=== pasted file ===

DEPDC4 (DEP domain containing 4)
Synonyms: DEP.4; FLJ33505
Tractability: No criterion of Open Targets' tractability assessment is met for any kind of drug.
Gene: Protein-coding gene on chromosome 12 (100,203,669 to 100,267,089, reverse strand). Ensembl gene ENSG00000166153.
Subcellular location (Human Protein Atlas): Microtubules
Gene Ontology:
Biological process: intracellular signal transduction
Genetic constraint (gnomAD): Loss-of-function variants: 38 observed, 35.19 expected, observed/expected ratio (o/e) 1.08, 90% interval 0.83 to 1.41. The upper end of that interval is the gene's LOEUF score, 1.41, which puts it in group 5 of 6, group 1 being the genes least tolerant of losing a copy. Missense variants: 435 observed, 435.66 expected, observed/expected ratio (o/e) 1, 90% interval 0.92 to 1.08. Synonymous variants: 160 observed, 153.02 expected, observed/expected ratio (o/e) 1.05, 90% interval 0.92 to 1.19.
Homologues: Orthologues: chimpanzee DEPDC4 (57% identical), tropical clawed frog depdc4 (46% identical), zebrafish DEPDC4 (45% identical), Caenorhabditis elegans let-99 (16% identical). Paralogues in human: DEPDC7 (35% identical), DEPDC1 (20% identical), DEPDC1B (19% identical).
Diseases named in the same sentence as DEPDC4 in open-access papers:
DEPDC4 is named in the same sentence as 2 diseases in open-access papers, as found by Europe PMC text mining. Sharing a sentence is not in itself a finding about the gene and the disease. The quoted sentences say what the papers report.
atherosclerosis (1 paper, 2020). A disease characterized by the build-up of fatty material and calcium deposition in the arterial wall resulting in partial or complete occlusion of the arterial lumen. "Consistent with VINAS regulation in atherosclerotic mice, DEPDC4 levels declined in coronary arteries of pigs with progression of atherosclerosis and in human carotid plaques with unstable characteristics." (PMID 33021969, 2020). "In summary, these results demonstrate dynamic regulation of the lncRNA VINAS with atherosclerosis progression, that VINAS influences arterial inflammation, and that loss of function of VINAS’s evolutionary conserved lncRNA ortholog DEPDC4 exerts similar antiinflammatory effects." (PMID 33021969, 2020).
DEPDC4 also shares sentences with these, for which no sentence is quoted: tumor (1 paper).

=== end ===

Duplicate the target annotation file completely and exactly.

DEPDC4 (DEP domain containing 4)
Synonyms: DEP.4; FLJ33505
Tractability: No criterion of Open Targets' tractability assessment is met for any kind of drug.
Gene: Protein-coding gene on chromosome 12 (100,203,669 to 100,267,089, reverse strand). Ensembl gene ENSG00000166153.
Subcellular location (Human Protein Atlas): Microtubules
Gene Ontology:
Biological process: intracellular signal transduction
Genetic constraint (gnomAD): Loss-of-function variants: 38 observed, 35.19 expected, observed/expected ratio (o/e) 1.08, 90% interval 0.83 to 1.41. The upper end of that interval is the gene's LOEUF score, 1.41, which puts it in group 5 of 6, group 1 being the genes least tolerant of losing a copy. Missense variants: 435 observed, 435.66 expected, observed/expected ratio (o/e) 1, 90% interval 0.92 to 1.08. Synonymous variants: 160 observed, 153.02 expected, observed/expected ratio (o/e) 1.05, 90% interval 0.92 to 1.19.
Homologues: Orthologues: chimpanzee DEPDC4 (57% identical), tropical clawed frog depdc4 (46% identical), zebrafish DEPDC4 (45% identical), Caenorhabditis elegans let-99 (16% identical). Paralogues in human: DEPDC7 (35% identical), DEPDC1 (20% identical), DEPDC1B (19% identical).
Diseases named in the same sentence as DEPDC4 in open-access papers:
DEPDC4 is named in the same sentence as 2 diseases in open-access papers, as found by Europe PMC text mining. Sharing a sentence is not in itself a finding about the gene and the disease. The quoted sentences say what the papers report.
atherosclerosis (1 paper, 2020). A disease characterized by the build-up of fatty material and calcium deposition in the arterial wall resulting in partial or complete occlusion of the arterial lumen. "Consistent with VINAS regulation in atherosclerotic mice, DEPDC4 levels declined in coronary arteries of pigs with progression of atherosclerosis and in human carotid plaques with unstable characteristics." (PMID 33021969, 2020). "In summary, these results demonstrate dynamic regulation of the lncRNA VINAS with atherosclerosis progression, that VINAS influences arterial inflammation, and that loss of function of VINAS’s evolutionary conserved lncRNA ortholog DEPDC4 exerts similar antiinflammatory effects." (PMID 33021969, 2020).
DEPDC4 also shares sentences with these, for which no sentence is quoted: tumor (1 paper).